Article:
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now feel, that of seeing a beloved child grow up in the fear of God, in dutiful obedience to his parents, and in the love and esteem of mankind.


Laftly, Let us all remember, that in the fame manner our Father which is in heaven will act to every returning finner: he will forget their former provocations, and their iniquities he will remember no more: whilst they are yet a great way off, he will draw nigh to them, and prevent them with his grace he will have compaffion on their weakness, and receive them with every mark of fatherly kindness and forgiveness: he will honour them in the fight of men and angels, and call forth all thofe expreffions of joy, which are in heaven over one finner that repenteth: laftly, his will be the affectionate language of the father in the parable, "it "was meet that we fhould make merry and "be glad; for this my fon was dead, and is "alive again; he was loft, and is found."



LUKE viii. 4,—7.


When much people were gathered together, and
were come to him out of every city, he spake
by a parable: A fower went out to fow his
feed: And as he fowed, fome fell by the
fide; and it was trodden down, and the fowls
of the air devoured it. And fome fell upon a
rock; and as foon as it was fprung up, it
withered away, because it lacked moisture.
And fome fell among thorns; and the thorns
Sprang up with it and choked it.

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HE leading characteristics of the stile of the facred writings are majefty and fimplicity: the one fuited to the dignity of their divine author and the importance of the subjects contained in them, the other adapted to the temper and understanding of Y 3


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men, of all degrees, for whose advantage and inftruction they were written.

Thefe great characteristics are no where more confpicuous, than in those parables, which were made ufe of by our Saviour, to convey to the affembled multitudes, in a more ftriking and forcible manner, the weighty and interesting truths of religion. The subject of them is lofty and fublime, becoming the lips of him, who spake as never man spake: but the ftile of them is fimple and familiar; peculiarly fitted to engage the attention and reach the hearts of those, to whom they were addreffed. We cannot, therefore, wonder, that "all the people were very attentive to hear him," or, as it is expreffed in another place, that "the com"mon people heard him gladly."


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The fhort stories too, on which our Saviour's parables are grounded, are no less engaging, than the style of them is happily pleafing and inftructive. Does he wish to represent to us the unavoidable confufion of good and evil men, in the prefent life, and the different fates which await them here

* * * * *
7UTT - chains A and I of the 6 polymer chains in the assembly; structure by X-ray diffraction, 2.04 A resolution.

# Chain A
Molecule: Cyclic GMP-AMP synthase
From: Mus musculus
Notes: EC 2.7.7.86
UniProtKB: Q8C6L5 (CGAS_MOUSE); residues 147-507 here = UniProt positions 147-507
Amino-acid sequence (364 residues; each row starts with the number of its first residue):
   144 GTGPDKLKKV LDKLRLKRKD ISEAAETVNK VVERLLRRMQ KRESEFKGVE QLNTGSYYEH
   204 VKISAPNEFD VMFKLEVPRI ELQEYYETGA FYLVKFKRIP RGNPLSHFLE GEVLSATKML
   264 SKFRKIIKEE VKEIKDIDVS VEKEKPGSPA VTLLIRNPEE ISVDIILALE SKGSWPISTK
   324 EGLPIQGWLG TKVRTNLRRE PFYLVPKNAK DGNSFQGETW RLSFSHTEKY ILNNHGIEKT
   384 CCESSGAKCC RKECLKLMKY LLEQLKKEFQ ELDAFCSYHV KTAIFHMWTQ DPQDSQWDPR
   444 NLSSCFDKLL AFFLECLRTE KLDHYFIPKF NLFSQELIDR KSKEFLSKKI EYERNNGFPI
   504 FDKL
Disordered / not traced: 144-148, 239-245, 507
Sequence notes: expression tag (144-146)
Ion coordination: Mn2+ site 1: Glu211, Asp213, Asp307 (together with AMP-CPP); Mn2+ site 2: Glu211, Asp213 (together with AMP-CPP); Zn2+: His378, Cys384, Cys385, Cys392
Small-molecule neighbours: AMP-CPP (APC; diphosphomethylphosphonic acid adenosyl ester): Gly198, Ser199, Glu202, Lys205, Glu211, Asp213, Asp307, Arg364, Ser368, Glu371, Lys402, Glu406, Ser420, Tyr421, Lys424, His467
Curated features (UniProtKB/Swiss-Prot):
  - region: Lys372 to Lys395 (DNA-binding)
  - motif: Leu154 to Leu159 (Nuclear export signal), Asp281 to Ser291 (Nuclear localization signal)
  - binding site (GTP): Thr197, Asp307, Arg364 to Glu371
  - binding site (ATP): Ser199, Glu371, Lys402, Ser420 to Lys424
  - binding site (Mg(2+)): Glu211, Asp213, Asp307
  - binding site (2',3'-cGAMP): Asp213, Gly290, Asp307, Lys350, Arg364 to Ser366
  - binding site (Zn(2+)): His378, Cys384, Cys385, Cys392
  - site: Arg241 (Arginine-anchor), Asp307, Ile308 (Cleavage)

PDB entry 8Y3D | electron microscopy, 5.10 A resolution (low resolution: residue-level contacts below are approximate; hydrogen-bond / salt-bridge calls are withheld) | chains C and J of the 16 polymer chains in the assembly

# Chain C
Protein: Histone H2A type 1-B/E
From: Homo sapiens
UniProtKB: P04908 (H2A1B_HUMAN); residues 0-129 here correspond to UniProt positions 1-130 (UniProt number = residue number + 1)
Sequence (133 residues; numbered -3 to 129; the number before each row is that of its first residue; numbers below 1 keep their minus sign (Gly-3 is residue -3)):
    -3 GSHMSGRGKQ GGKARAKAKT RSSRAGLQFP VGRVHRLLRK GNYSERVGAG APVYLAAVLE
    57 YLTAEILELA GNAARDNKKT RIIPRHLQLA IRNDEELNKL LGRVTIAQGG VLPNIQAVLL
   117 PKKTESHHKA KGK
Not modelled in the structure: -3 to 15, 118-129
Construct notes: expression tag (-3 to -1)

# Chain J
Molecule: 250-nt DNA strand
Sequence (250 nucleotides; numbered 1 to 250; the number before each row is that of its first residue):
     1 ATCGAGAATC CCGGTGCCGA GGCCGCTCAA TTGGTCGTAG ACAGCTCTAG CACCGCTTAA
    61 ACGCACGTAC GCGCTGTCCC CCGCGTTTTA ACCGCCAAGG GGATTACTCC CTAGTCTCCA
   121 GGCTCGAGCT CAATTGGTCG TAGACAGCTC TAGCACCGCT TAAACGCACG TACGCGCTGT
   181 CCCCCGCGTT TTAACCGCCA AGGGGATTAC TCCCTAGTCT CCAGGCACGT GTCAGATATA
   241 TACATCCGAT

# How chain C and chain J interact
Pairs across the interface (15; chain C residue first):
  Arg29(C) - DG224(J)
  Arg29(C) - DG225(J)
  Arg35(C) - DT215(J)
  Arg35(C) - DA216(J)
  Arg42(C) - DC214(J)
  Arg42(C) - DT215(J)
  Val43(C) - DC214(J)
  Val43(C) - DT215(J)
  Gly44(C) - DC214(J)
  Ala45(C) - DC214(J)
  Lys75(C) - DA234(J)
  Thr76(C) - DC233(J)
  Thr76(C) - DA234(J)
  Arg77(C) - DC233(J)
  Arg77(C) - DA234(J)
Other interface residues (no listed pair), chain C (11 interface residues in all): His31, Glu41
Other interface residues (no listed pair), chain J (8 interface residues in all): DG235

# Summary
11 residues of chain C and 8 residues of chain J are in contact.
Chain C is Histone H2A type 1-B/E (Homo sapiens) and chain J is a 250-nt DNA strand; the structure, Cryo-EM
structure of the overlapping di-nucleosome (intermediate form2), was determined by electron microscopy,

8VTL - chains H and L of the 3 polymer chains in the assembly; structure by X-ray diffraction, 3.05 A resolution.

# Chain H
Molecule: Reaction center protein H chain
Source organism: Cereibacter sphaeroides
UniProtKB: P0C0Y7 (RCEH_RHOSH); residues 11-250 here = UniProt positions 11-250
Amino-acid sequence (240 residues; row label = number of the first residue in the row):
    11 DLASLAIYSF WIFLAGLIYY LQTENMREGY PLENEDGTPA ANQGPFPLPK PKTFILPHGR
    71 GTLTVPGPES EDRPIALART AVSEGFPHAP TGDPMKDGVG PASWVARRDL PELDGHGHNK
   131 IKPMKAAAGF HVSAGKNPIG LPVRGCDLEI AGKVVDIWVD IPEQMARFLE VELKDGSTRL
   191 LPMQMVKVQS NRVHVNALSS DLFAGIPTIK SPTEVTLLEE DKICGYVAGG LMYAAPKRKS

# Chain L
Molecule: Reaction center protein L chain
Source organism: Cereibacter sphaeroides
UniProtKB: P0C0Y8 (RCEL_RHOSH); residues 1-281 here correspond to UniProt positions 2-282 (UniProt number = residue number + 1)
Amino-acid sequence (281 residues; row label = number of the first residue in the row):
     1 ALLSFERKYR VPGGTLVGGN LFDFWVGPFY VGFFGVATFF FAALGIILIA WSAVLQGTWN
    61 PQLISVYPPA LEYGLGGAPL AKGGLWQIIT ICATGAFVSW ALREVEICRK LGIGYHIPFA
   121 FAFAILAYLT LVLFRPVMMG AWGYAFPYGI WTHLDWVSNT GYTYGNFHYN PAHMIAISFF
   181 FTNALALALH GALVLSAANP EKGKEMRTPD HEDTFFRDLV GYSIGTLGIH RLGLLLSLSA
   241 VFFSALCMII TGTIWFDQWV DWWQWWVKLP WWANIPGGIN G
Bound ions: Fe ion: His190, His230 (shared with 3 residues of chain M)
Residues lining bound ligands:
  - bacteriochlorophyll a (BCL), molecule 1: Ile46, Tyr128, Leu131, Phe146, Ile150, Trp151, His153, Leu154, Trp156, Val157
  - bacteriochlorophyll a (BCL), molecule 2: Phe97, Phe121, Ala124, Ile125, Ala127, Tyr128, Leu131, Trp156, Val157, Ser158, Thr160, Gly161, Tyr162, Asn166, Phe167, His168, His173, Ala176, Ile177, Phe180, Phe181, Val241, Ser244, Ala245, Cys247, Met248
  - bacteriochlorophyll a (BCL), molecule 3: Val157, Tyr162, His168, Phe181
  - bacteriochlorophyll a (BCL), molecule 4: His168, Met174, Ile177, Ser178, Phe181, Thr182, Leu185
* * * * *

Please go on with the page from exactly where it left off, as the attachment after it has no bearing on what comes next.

after; how naturally does he fet before our eyes the mingled tares and corn, the neceffity of fuffering both to grow together till the harvest, when the wife husbandman will order the one to be gathered into his barn, and the other to be burnt with unquenchable fire! Does he wish to defçribe to us the miraculous propagation of the Gofpel, in the hands of a few fifhermen, and under every poffible feeming disadvantage; how fitly does he compare it to a grain of mustard-seed, in appearance small and contemptible, yet soon springing up into a tree, and affording shelter to the birds of the air in its wide and umbrageous branches! Does he wish to impress upon the minds of his hearers, the rafhness and precipitancy of youth, the misery ever confequent upon fin, and the readiness of his divine father to receive returning criminals to his favour; how pathetically does he paint to us an inconfiderate youth, quitting the protection of a kind father, rushing into the fnares of ungoverned paffions, languifhing under the neceffary confequences of his vices, and, at length, on his repentance, received back by his indulgent parent with open arms, and every demonstration of fincere joy! Thus Y 4 alfo

alfo in the words of the text, under the allegory of a fower, fcattering his feed on various foils; how admirably does he reprefent the different effects, which the doctrines of christianity would produce in the world, according to the different temper and dipofition of those who heard them!


Should it be thought any objection to what has been now advanced in relation to the perfpicuity of the parables used by our Saviour, that he exprefsly describes himself as fpeaking to the Jews in parables, that seeing they might not fee, and hearing they might not perceive; I, answer, that this want of perception arofe, not from any unfitnefs in the method of inftruction, but from their own indifpofition to receive inftruction. The Scribes and Pharifees, those hearers whom Christ seems chiefly in this expression to have in view, were in the highest degree prejudiced both against his person and his doctrine, and came to hear him, not with a design of profiting by his divine leffons, but of catching fome unguarded expreffion, on which they might ground an accufation against him. It is not, therefore, furprising, that it should


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